Lesson Objectives

- Learn how to find the intercepts for a hyperbola
- Learn how to sketch the fundamental rectangle for a hyperbola
- Learn how to sketch the asymptotes for a hyperbola
- Learn how to sketch the graph of a hyperbola

## How to Graph a Hyperbola

In the last lesson, we learned how to graph an ellipse. In this lesson, we will learn how to graph a hyperbola that is centered at the origin. A hyperbola is the set of all points in a plane such that the absolute value of the difference of the distances from two fixed points is constant. The equation for the hyperbola looks similar to that of an ellipse. The difference is the minus sign in the middle.

When we work with a hyperbola that is centered at the origin, we will see two different equations.

(a, 0) and (-a, 0)

This type of hyperbola opens left and right. We will not have any y-intercepts. To think about why let's plug a 0 in for x and solve for y: $$\frac{(0)^2}{a^2}- \frac{y^2}{b^2}=1$$ $$- \frac{y^2}{b^2}=1$$ $$-y^2=b^2$$ Let's multiply both sides by -1: $$y^{2}=-1 \cdot b^{2}$$ To solve for y, let's take the square root of each side: $$y=\pm \sqrt{-1 \cdot b^2}$$ $$y=\pm bi$$ Since this problem will not have a real solution, we will not have any y-intercepts.

Our y-intercepts will occur at:

(0, b) and (0, -b)

This type of hyperbola opens up and down. We will not have any x-intercepts. To think about why let's plug a 0 in for y and solve for x: $$\frac{(0)^2}{b^2}- \frac{x^2}{a^2}=1$$ $$- \frac{x^2}{a^2}=1$$ $$-x^2=a^2$$ Let's multiply both sides by -1: $$x^{2}=-1 \cdot a^{2}$$ To solve for x, let's take the square root of each side: $$x=\pm \sqrt{-1 \cdot a^2}$$ $$x=\pm ai$$ Again, we know this problem will not have a real solution, therefore, we will not have any x-intercepts.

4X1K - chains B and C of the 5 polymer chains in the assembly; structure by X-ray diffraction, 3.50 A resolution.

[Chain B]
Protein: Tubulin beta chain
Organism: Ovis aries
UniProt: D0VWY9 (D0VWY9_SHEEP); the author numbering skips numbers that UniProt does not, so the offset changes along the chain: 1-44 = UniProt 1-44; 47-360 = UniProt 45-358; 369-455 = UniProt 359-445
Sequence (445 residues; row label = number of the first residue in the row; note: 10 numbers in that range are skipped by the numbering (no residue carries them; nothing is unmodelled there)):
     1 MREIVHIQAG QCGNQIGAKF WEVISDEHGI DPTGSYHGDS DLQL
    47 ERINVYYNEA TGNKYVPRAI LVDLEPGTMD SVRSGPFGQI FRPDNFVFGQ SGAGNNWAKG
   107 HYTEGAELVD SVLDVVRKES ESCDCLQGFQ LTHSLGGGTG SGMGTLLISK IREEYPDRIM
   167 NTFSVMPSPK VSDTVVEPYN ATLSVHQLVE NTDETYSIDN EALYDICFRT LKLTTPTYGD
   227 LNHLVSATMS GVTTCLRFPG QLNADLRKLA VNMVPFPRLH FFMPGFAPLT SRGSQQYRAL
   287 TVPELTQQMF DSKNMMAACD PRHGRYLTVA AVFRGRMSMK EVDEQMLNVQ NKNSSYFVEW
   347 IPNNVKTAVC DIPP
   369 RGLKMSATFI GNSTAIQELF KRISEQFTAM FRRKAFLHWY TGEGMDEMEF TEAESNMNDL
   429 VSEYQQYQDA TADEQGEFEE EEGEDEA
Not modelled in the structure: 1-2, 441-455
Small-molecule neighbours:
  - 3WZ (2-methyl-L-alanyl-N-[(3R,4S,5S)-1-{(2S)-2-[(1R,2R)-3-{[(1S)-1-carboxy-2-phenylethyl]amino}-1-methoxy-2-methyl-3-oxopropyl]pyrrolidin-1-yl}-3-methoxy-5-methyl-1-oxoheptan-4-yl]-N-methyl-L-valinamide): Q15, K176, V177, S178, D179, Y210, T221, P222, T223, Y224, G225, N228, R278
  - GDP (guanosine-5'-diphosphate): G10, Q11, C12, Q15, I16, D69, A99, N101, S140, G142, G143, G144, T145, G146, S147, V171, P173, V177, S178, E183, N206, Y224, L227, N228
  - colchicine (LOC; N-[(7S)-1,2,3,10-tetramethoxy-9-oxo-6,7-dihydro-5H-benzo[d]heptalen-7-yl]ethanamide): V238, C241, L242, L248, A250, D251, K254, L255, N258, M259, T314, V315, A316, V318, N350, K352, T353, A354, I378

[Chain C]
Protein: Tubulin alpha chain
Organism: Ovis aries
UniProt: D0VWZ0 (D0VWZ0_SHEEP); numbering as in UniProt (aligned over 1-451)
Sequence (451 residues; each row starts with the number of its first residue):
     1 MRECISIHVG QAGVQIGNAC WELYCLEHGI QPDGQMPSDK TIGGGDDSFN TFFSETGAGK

To graph a hyperbola:

Example 1: Sketch the graph of each hyperbola. $$\frac{y^2}{4}- \frac{x^2}{9}=1$$ After inspecting the equation, we can determine this is the graph of a hyperbola that is centered at the origin (0, 0) and opens up and down. This means we will have y-intercepts and no x-intercepts.

To graph our hyperbola, we can follow the above steps. We will begin by plotting the intercepts. To find these, take the principal and negative square root of the number underneath y

(3,2),(-3,2),(-3,-2),(3,-2). Now we can sketch the asymptotes. These have the following equations: $$y=\frac{2}{3}x$$ $$y=-\frac{2}{3}x$$ Lastly, we can sketch the graph of the hyperbola. One branch opens up and the other opens down. Each branch will go through the y-intercept and approach but not touch the asymptotes. Let's look at another example.

Example 2: Sketch the graph of each hyperbola. $$\frac{x^{2}}{4}- \frac{y^{2}}{4}=1$$ After inspecting the equation, we can determine this is the graph of a hyperbola that is centered at the origin (0, 0) and opens left and right. This means we will have x-intercepts and no y-intercepts. To graph our hyperbola, we can follow the above steps. We will begin by plotting the intercepts. To find these, take the principal and negative square root of the number underneath x

When we work with a hyperbola that is centered at the origin, we will see two different equations.

### A Hyperbola with x-intercepts (a,0) and (-a,0)

$$\frac{x^2}{a^2}- \frac{y^2}{b^2}=1$$ Our x-intercepts will occur at:(a, 0) and (-a, 0)

This type of hyperbola opens left and right. We will not have any y-intercepts. To think about why let's plug a 0 in for x and solve for y: $$\frac{(0)^2}{a^2}- \frac{y^2}{b^2}=1$$ $$- \frac{y^2}{b^2}=1$$ $$-y^2=b^2$$ Let's multiply both sides by -1: $$y^{2}=-1 \cdot b^{2}$$ To solve for y, let's take the square root of each side: $$y=\pm \sqrt{-1 \cdot b^2}$$ $$y=\pm bi$$ Since this problem will not have a real solution, we will not have any y-intercepts.

### A Hyperbola with y-intercepts (0,b) and (0,-b)

$$\frac{y^2}{b^2}- \frac{x^2}{a^2}=1$$ Note: Some textbooks will keep a^{2}under the y^{2}. Keeping b^{2}underneath y^{2}will make some formulas for this lesson a bit easier to remember.Our y-intercepts will occur at: